Re: the Voyager 1 graph
I have heard that NASA is waiting for confirmation from another instrument (the magnetometer) before announcing this, just in case the effect is as you describe it. But it is normal for spacecraft crossing analogous boundaries in the solar system to make multiple close approaches, or even crossings, during a single pass. Fluctuations in the solar wind pressure will naturally cause the heliopause to move slightly inward or outward. And we know very little about short-term fluctuations in the interstellar medium pressure (the only instrument we have to monitor such things is IBEX, which takes six months to produce a full sky map), which would have the same effect on the boundary location.
Maybe Noah's ark was a TARDIS.
On the election. Basically the republicans made it their strategy to FKUP the electorate and use all their power to stop anything Obama did being a success. In part this is because many of them owe their primary allegiance to Norquist and his taxes pledge, and only a secondary on to their electorate. This resulted in among other things, a stimulus that was too small, the fiscal cliff and the resultant lowering of the US bond rating which cost the taxpayer dearly. This cliff comes up in January. Should Romney win I predict that cliff with disappear into thin air, which in the short term will be good for the economy, though in the medium term, depending on which Romney we get, it is going to be bad. In the long term rewarding republicans for obstructionism rather than cooperation will be disaster. The only solution to is vote in a large democratic majority and I cannot see that happening. As always the electorate will get the government most if deserves, and to make up its collective mind on their emotional reaction to a single debate rather than a serious consideration of the issues, says much.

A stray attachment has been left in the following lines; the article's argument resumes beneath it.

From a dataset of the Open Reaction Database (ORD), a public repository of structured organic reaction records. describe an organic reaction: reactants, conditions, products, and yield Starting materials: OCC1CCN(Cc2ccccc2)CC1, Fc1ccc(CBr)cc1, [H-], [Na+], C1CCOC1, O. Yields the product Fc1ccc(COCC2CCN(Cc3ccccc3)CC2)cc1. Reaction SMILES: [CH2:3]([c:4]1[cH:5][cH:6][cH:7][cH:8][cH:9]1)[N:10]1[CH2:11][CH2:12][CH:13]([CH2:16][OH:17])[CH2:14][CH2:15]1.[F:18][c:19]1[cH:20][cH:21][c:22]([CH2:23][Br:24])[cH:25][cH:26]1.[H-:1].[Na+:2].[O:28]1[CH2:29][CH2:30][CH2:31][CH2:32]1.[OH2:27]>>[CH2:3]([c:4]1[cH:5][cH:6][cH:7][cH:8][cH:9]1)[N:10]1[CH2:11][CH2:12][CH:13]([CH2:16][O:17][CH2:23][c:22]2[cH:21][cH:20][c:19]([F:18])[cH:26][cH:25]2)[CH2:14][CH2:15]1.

I also predict that Romney will be much worse than Obama for the deficit, especially if he goes to war wit Iran. But the deficit, once the republicans stop using it to flay the democrats will be a minor to non-issue.
Boy, I mangled the English language in that post!
If the instrument failed, why did it report a couple of particles per second anyway?
Just because I hope it really did find the end of the solar system... exiting.
Every seven months someone reports that Voyager has or will have left the solar system, maybe, according to one definition or another. The data is more interesting than the interpretations.
On the election, the only polling worth looking at is Nate Silver's at the NYTimes. He aggregates over all polls and uses monte carlo to estimate the future. He was right on in 2008 with both presidential and senate. Yes since 7 Oct Obama has lost ground but Silver still has him winning electoral college with a probability of ~63%
bobvh: All the data here is from RCB (Nate Silver's site). I don't think he does polling; he uses other people's polls and usually leaves off the press's spin.